Seduced by technology’s ability to facilitate the mundane tasks of daily life, many Canadians are finding the act of going out and voting too disruptive. With the exception of a slight uptick of around three per cent in the most recent federal election, voter turnout continues to decline.

What can be done to compel more people to take part in this fundamental function of a healthy democracy? Elections Canada is now exploring the possibility of “e-services” such as internet voting. Yet, as we wade into considerations of altering our voting practices, we must ask ourselves an important question: In addressing the participatory deficit plaguing our democracy, should our primary focus be on making voting more convenient?

In its report on the 41st general election, Elections Canada is careful to identify its core mandate: to ensure that Canadians can exercise their democratic right to vote or to run as a candidate. Note that its mandate is not to increase voter turnout. Nevertheless, the federal agency wants to meet Canadians’ expectations of convenience by exploring new options such as internet voting, and it is seeking approval to experiment with this method in a 2013 by-election.

Egypt: Muslim Brotherhood and friends stick to their deal with SCAF despite uproar | Ahram Online

Sixty political parties assembled on Sunday at the headquarters of the liberal Wafd party to discuss the meeting which took place between 13 parties and the Supreme Council of the Armed Forces (SCAF) over the weekend. At the end, the majority of the parties declared their insistence on abiding by a much criticised agreement they reached with the military council.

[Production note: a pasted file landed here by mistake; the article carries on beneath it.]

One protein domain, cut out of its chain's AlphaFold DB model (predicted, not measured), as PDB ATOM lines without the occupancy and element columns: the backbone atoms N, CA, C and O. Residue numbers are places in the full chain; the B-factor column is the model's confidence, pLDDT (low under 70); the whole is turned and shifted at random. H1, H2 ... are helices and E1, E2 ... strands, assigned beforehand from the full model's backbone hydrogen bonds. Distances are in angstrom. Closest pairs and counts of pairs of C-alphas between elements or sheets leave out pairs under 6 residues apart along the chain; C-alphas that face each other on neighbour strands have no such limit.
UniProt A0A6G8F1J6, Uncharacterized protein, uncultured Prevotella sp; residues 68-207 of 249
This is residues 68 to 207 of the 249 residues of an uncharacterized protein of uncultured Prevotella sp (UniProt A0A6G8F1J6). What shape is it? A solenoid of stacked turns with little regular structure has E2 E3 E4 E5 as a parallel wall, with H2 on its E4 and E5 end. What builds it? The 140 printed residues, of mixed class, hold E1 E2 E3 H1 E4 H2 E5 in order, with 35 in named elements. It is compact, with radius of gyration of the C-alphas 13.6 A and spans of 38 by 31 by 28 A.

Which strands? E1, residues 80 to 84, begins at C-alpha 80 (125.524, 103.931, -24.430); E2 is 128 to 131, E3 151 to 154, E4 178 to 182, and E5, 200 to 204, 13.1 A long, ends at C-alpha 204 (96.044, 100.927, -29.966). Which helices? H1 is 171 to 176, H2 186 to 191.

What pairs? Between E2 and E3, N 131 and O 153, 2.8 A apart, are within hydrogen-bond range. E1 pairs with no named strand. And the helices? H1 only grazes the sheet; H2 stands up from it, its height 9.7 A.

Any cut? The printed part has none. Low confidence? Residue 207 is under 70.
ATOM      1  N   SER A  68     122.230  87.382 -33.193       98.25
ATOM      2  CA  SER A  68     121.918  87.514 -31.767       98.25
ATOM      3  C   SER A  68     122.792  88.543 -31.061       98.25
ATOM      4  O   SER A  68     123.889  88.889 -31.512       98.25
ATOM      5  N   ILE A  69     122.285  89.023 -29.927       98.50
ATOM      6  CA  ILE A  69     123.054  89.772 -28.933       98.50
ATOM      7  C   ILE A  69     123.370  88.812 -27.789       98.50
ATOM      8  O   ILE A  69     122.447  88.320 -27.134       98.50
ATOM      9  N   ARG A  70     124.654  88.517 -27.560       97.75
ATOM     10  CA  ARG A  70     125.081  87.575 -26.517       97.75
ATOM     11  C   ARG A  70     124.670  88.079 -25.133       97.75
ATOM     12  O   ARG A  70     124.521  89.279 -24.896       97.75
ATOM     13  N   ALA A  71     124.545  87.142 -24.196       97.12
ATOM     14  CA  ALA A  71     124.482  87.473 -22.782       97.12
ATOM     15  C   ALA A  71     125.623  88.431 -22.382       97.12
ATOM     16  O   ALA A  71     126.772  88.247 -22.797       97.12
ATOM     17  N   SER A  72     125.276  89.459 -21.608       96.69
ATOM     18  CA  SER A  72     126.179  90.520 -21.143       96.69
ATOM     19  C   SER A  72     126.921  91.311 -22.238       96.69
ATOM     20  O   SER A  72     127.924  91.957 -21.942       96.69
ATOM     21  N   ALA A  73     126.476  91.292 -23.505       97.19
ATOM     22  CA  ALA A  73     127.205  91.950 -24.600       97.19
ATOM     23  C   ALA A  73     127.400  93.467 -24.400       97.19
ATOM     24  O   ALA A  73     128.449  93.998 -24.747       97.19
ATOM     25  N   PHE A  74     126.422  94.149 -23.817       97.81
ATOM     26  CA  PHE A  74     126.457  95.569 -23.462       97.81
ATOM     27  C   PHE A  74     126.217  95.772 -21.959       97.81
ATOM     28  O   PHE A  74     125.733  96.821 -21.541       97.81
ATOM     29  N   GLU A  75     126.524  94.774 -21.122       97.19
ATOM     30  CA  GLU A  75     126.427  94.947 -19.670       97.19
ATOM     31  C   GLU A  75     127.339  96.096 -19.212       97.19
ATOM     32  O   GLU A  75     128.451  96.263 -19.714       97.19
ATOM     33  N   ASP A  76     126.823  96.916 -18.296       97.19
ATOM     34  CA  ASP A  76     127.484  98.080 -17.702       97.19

While the liberal Egyptian Social Democratic Party did not sign the agreement on Saturday for technical reasons, its representative Mohamed Abou El-Ghar confirmed Monday the party’s agreement with the deal, assuring others that his signature will follow shortly. The signed agreement between some political parties and SCAF created an internal upheaval within almost every single party that signed on.

Morocco: Moroccan civil society monitors elections online (

From text messages to Facebook and Twitter, new resources are available to Moroccans to exercise their civil rights. To take advantage of the interactivity and ubiquity of information technology, the Moroccan Human Rights Association (OMDH) recently created a website to serve as an online monitoring centre for the kingdom’s November 25th legislative elections.

Launched September 26th in a trial version, is a platform that enables people to find information on the elections. In addition, it allows citizens and observers to monitor the vote by reporting and learning about incidents, failures or irregularities associated with the election process. The full site is set to go live a month before the poll.

“This year, given the changes occurring across the region and the importance of the internet as a citizenship tool, we decided to explore digital technology and new media,” said Mounir Bensalah, an observer and member of the Marsad team.

Russia: Igor Borisov: ‘OSCE biased in assessing elections’ | Russian Times

The OSCE Office for Democratic Institutions and Human Rights (ODIHR) has no universal method for evaluating elections, believes the president of the All-Russia Public Institute for Election Law,Igor Borisov.

The ODIHR wants to send to Russia 60 observers for the pre-election period and 200 observers on a short-term mission to monitor the course of the election on December 4. The Central Election Commission says the figures are excessive.